None of the jurors would talk to the media, and only one alternate juror did.  He said the prosecutors didn’t prove their case beyond a reasonable doubt.  I guess that’s what all the jurors thought because there was no long holdout.  The verdict came back in relatively short order. 

I didn’t follow the trial closely, and I only watched Nancy Grace’s show on Headline News last night to see if her head would explode.  It didn’t, but if Casey Anthony didn’t murder Caylee, why is Caylee dead?  Since there is a difference between murdering, and killing, did Casey kill her, or will she be following in the tradition of O.J. Simpson, and spend the rest of her days looking for the real killer?  The theory that the defense put forth, that Caylee drowned and her grandfather staged the event to look like a murder rather than an accident, falls somewhere between improbable, and impossible.  Let’s settle for pretty far-fetched, shall we?  Then, there is the fact that the defense didn’t provide any evidence that its theory might be true. 

The jury didn’t say Casey was innocent; it said she wasn’t guilty beyond a reasonable doubt.  Casey cried and hugged her lawyers.  George and Cindy, her parents, and Caylee’s grandparents, did not rush to embrace their daughter though.  They gathered themselves together, and left the courtroom.  George, at least, knows whether he staged an accident to look like a murder, and if I was a juror who saw George, and Cindy’s reaction after the verdict was announced, I might wish that there was such a thing as a do over.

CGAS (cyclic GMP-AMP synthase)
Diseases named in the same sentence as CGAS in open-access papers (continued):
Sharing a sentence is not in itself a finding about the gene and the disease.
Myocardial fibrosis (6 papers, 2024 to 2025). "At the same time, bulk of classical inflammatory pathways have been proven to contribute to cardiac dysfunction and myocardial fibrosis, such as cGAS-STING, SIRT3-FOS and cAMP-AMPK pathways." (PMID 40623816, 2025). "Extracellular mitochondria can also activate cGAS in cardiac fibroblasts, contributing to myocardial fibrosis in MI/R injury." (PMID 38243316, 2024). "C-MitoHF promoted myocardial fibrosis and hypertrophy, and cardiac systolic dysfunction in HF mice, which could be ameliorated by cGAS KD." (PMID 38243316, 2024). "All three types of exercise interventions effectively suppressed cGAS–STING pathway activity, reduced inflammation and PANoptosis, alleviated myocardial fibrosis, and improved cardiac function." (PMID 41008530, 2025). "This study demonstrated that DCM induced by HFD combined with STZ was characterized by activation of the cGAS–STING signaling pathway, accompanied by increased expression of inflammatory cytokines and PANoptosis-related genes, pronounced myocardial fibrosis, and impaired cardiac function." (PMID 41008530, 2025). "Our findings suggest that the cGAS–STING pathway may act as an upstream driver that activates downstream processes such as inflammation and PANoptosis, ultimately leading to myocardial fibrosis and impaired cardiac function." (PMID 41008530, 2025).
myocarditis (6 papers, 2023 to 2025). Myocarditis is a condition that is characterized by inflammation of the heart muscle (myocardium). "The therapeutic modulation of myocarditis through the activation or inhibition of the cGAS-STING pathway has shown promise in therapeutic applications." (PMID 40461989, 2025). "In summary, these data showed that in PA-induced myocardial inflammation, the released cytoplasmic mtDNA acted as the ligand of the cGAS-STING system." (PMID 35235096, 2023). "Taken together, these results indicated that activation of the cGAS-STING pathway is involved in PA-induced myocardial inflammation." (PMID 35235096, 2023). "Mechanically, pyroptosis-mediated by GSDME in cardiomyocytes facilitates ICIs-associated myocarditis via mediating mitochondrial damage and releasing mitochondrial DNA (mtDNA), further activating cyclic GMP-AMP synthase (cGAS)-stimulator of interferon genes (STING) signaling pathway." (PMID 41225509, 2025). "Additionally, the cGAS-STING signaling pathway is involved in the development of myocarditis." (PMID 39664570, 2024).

Things I Know

  • America is celebrating the Fourth of July with the traditional Twilight Zone marathon.  In case you’ve been away since the middle of the last century, ““To Serve Man”” is a cookbook.
  • It was 118 degrees in Phoenix AZ on Saturday, a record-breaking temperature for July 2.  I’’ve never been too hot, but I’’ve never been THAT hot either and THAT hot might do it for me.  However, it is a dry heat!
  • I saw an episode of ““Animal Cops Houston”” where they were sedating a full-grown tiger.  The announcer said they wanted to make sure the tiger wasn’’t playing possum.  Uh, no.  You wanted to make sure the tiger wasn’’t playing tiger!  Possums aren’’t entirely harmless, but playing possum would be a lot less dangerous than playing tiger.
  • State Farm Insurance Company’’s Parsippany Auto Claims Central has a mailing address in Ballston Spa NY.  Why does this amuse me?  Ballston Spa NY and Parsippany NJ are about 150 miles apart.  Lots of companies name businesses or offices for the place they’’re located.  This doesn’’t work out really well after the business or office moves.